Hunter shot in the neck trying to get his turkey; says jacket
saved his life
NAMPA - A Nampa man is recovering after his turkey hunting trip
went wrong. Now the Idaho Department of Fish and Game warn others
hunter safety is key.
Brent Rose sums up what happened to him in one word.
"Lucky, very lucky to be here today," said Rose.
He's been hunting turkeys in Idaho for six years, but what
happened to Rose on Sunday is his first.
"We decided the bird wasn't coming in so he was calling and I
slipped on into the bird and he kept the bird gobbling so I knew
exactly where it was," he said.
Hunting with a buddy near Grangeville, Rose says he had his gun
ready, and was about to shoot the turkey in-front of him, when he
"I turned to see what was behind me and I seen them and I went to
whistle and raised my arm, but I didn't whistle."
Just as Rose did that a fellow hunter, only 25 yards behind him,
shot Rose. More than 100 small pellets lodged inside his head,
shoulder and back. The only thing he thinks saved him was his heavy
"There's pellets sticking out of it, still in the cotton, the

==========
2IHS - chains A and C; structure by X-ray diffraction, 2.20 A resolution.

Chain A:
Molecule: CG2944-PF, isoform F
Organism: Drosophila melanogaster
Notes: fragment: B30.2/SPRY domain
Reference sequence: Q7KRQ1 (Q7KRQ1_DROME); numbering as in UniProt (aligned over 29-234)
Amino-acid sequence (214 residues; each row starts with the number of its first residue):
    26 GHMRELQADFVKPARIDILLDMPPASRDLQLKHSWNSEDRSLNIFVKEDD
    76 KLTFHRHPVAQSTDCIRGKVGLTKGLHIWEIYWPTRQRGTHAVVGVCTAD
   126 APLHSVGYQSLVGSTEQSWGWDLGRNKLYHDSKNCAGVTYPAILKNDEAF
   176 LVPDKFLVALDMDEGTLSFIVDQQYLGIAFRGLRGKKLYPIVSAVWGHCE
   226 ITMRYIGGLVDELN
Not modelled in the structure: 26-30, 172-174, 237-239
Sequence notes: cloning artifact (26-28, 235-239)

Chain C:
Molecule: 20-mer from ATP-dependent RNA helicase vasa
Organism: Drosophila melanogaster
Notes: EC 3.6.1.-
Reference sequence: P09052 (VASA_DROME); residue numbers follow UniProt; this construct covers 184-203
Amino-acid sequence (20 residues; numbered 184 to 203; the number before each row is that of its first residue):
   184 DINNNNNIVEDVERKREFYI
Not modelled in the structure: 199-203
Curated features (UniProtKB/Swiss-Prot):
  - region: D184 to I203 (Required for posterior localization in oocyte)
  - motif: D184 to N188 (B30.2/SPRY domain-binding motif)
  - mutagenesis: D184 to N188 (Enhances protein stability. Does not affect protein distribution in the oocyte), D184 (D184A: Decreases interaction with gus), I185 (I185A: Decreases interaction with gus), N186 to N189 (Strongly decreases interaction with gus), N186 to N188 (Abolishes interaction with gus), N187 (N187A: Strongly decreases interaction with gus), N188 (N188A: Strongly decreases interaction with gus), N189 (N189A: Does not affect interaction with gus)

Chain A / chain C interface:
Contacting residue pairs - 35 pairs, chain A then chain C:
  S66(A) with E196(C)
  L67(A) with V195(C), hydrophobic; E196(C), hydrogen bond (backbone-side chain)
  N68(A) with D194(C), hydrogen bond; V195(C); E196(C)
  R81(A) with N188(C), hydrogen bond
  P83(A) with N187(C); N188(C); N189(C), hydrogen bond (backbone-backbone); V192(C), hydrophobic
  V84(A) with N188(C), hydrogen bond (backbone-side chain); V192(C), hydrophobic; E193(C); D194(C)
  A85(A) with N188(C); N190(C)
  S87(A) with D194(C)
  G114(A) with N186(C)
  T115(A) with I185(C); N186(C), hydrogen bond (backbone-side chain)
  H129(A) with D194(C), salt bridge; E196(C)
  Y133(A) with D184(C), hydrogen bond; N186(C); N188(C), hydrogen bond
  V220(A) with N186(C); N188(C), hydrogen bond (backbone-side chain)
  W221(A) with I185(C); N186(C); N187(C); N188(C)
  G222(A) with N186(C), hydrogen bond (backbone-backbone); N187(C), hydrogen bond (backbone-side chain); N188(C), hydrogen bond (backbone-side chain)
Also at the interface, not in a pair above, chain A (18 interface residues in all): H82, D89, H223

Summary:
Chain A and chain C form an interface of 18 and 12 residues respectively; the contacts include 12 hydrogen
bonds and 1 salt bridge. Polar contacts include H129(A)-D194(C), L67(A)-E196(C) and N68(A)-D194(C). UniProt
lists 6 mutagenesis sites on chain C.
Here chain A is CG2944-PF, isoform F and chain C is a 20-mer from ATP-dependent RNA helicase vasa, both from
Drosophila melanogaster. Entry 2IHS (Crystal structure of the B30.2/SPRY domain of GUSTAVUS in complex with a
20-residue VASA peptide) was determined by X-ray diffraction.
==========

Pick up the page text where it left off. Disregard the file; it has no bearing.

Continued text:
cotton seemed to stop a lot of them," he said.
Idaho Fish and Game officers say turkey hunting is risky. Because
the birds can see colors, they recommend turkey hunters where
camouflaged gear from head to toe, even painting their hands and
faces. But without wearing any color, another hunter can mistake a
person for a bird.
"You shouldn't be wearing colors, red, white, black, or brown
because those are the colors of turkeys," said Dan Papp, regional
wildlife educator for Fish and Game.
Papp says if you find yourself in a situation like Rose, it's
best to yell in order to get other hunters attention, but he also
says accidents like this are rare in Idaho.
"You're more likely to be struck by lightening then by another
hunters bullet. A lot of people don't understand that, on average,
we average less than six non-fatal accidents each year," he said.
Papp also says since turkey hunting started in the mid 90's here
there hasn't been a deadly accident yet, but he attributes hunter
education for keeping that statistic at zero.
"I was sure as close as they were they could identify I was a
person," said Rose.
While Rose says he doesn't plan to quit hunting, he hopes his
lesson will make every other hunter a bit more cautious before they
Rose says he doesn't plan to press charges, but he is looking at
some big medical bills.
If you were born after January 1, 1975, in Idaho you have to go
graduate from a safety class in order to buy your first license.
Fish and Game says with the growing popularity of turkey hunting and
hunting in general, they see, on average, between 7,000 to 12,000
people graduate each year from their courses.